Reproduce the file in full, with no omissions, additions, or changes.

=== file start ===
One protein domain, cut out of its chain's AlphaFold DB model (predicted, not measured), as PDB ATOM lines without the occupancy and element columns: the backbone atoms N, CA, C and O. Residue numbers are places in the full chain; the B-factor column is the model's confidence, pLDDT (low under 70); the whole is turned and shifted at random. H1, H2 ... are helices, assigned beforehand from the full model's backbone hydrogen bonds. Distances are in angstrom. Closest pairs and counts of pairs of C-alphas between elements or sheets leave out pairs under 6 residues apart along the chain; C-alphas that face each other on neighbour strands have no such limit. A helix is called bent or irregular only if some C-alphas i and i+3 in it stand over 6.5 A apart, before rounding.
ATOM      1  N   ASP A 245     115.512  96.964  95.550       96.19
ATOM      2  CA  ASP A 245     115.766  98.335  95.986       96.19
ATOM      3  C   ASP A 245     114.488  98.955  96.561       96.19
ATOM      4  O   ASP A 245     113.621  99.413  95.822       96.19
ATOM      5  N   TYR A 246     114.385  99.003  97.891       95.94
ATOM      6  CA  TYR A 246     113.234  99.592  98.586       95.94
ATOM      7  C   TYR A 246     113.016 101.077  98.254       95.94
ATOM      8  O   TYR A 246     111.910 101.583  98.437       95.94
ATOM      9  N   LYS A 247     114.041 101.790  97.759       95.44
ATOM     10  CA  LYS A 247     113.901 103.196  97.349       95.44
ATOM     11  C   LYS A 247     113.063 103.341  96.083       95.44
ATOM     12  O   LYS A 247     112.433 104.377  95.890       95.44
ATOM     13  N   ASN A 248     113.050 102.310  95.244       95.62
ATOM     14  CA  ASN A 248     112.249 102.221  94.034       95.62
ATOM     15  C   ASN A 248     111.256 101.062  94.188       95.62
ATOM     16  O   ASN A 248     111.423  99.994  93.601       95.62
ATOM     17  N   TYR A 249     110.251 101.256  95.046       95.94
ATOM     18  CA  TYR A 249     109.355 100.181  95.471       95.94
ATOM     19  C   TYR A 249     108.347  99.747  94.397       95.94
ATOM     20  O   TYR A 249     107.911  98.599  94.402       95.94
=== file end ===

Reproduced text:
One protein domain, cut out of its chain's AlphaFold DB model (predicted, not measured), as PDB ATOM lines without the occupancy and element columns: the backbone atoms N, CA, C and O. Residue numbers are places in the full chain; the B-factor column is the model's confidence, pLDDT (low under 70); the whole is turned and shifted at random. H1, H2 ... are helices, assigned beforehand from the full model's backbone hydrogen bonds. Distances are in angstrom. Closest pairs and counts of pairs of C-alphas between elements or sheets leave out pairs under 6 residues apart along the chain; C-alphas that face each other on neighbour strands have no such limit. A helix is called bent or irregular only if some C-alphas i and i+3 in it stand over 6.5 A apart, before rounding.
ATOM      1  N   ASP A 245     115.512  96.964  95.550       96.19
ATOM      2  CA  ASP A 245     115.766  98.335  95.986       96.19
ATOM      3  C   ASP A 245     114.488  98.955  96.561       96.19
ATOM      4  O   ASP A 245     113.621  99.413  95.822       96.19
ATOM      5  N   TYR A 246     114.385  99.003  97.891       95.94
ATOM      6  CA  TYR A 246     113.234  99.592  98.586       95.94
ATOM      7  C   TYR A 246     113.016 101.077  98.254       95.94
ATOM      8  O   TYR A 246     111.910 101.583  98.437       95.94
ATOM      9  N   LYS A 247     114.041 101.790  97.759       95.44
ATOM     10  CA  LYS A 247     113.901 103.196  97.349       95.44
ATOM     11  C   LYS A 247     113.063 103.341  96.083       95.44
ATOM     12  O   LYS A 247     112.433 104.377  95.890       95.44
ATOM     13  N   ASN A 248     113.050 102.310  95.244       95.62
ATOM     14  CA  ASN A 248     112.249 102.221  94.034       95.62
ATOM     15  C   ASN A 248     111.256 101.062  94.188       95.62
ATOM     16  O   ASN A 248     111.423  99.994  93.601       95.62
ATOM     17  N   TYR A 249     110.251 101.256  95.046       95.94
ATOM     18  CA  TYR A 249     109.355 100.181  95.471       95.94
ATOM     19  C   TYR A 249     108.347  99.747  94.397       95.94
ATOM     20  O   TYR A 249     107.911  98.599  94.402       95.94